Clinical Research FAQs

Download a Fact Sheet with Frequently Asked Questions: Should I Take Part in Research?

What is a clinical study?

A clinical research study is done to see how a specific disease or condition affects people. The research study might be designed to collect data to see what happens to the people who have a disease or condition over a period of time or it might involve providing volunteers with a treatment or therapy to see if it helps the disease or condition.

Why is it necessary to do clinical research studies in children?

Children are not miniature adults. As a result, adult treatments may not always work the same way in children. In addition, some conditions only affect children.

Why would a child enroll in a clinical study?

Some reasons parents enroll their children into studies include:

  • Parents and children with chronic illnesses want to help in some way to improve care for their disease.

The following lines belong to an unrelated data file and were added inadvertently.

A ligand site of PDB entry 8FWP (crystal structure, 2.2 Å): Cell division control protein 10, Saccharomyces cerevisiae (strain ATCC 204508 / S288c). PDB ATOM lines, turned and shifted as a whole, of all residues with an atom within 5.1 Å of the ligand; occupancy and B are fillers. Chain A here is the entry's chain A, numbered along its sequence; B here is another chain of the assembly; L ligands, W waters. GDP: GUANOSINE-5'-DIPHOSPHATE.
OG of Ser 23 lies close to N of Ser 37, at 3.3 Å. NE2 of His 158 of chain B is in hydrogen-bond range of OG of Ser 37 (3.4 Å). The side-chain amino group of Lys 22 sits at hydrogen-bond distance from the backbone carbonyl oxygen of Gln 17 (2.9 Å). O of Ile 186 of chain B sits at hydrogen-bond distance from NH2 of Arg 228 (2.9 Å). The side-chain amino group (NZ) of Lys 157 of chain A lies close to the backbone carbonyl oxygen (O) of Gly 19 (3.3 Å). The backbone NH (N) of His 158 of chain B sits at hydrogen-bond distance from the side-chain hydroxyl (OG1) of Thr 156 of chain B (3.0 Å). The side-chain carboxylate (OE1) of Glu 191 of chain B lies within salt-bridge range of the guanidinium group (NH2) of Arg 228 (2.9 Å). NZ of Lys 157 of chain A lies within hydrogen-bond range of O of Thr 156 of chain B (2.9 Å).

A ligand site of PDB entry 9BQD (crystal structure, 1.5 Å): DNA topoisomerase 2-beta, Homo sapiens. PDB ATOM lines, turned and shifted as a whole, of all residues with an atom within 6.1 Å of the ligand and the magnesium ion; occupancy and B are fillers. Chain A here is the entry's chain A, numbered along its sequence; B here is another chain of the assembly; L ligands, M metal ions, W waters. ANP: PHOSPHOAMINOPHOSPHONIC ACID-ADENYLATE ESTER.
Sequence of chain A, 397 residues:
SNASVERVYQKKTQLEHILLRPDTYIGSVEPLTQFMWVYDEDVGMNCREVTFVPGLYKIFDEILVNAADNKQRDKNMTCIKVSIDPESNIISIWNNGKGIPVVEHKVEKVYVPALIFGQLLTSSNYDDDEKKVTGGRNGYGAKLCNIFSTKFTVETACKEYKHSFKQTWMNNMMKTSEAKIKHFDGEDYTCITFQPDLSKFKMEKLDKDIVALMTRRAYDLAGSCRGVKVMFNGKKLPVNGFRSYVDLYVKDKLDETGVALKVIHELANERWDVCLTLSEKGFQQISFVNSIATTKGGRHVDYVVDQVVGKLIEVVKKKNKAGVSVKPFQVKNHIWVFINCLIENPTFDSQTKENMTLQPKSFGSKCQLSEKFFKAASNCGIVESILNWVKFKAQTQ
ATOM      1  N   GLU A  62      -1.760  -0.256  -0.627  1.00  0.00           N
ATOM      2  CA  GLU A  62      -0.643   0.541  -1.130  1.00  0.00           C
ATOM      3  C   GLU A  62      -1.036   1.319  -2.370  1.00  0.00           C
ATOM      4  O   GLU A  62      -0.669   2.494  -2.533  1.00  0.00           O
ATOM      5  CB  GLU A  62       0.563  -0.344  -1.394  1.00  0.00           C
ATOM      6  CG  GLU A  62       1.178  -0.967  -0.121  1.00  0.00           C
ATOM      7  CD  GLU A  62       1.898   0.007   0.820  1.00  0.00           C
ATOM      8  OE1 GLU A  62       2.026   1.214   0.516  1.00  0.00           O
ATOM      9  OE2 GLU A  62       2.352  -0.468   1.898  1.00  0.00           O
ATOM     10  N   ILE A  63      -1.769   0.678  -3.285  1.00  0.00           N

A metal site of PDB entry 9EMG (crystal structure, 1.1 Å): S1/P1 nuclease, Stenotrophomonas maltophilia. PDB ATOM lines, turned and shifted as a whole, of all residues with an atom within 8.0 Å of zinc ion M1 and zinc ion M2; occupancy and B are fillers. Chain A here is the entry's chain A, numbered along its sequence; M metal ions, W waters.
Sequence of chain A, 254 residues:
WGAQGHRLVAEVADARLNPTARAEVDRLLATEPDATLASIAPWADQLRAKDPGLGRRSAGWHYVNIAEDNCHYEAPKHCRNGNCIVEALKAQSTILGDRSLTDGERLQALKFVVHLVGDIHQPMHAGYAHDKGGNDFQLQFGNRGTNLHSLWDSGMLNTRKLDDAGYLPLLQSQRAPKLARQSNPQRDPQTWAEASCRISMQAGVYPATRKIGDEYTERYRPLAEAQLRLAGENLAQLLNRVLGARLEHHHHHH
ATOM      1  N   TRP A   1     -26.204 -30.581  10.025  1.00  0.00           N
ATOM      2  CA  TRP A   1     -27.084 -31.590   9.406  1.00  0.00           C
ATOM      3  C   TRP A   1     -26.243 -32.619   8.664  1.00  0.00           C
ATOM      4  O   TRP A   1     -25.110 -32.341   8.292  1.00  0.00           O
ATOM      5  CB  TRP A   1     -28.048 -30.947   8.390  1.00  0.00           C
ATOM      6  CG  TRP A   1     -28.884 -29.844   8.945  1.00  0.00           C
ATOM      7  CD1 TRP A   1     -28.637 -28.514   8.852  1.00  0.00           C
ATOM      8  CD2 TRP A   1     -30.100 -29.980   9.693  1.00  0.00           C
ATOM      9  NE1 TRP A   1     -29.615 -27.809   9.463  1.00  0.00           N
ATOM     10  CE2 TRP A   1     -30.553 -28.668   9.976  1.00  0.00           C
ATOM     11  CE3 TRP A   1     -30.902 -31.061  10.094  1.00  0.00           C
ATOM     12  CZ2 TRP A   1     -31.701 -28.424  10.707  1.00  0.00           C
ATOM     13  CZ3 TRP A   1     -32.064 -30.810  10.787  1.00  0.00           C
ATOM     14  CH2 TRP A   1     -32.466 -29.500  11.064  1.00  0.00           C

• Research caregivers are often able to spend more one-on-one time with research volunteers.  Parents often feel as if they receive more personalized care and education.
  • Clinical studies often include no-cost diagnostic testing (such as blood tests and x-rays) that may not otherwise be done.
How does my child participate in a study?

To find out more information about research studies being done at Nationwide Children’s Hospital, call Clinical Research Services at (614) 722-2650.

A member of the research staff will ask you a series of questions about your child’s health and schedule an appointment for you and your child to meet with the study doctor to see if your child is eligible to be in the study.

Who do I contact to discuss questions or concerns regarding clinical research?

You may contact Clinical Research Services at (614) 722-2650.

For concerns regarding clinical research you may contact the Nationwide Children's Hospital Institutional Review Board (IRB), a committee that reviews all research involving children and adults, at (614) 722-2708.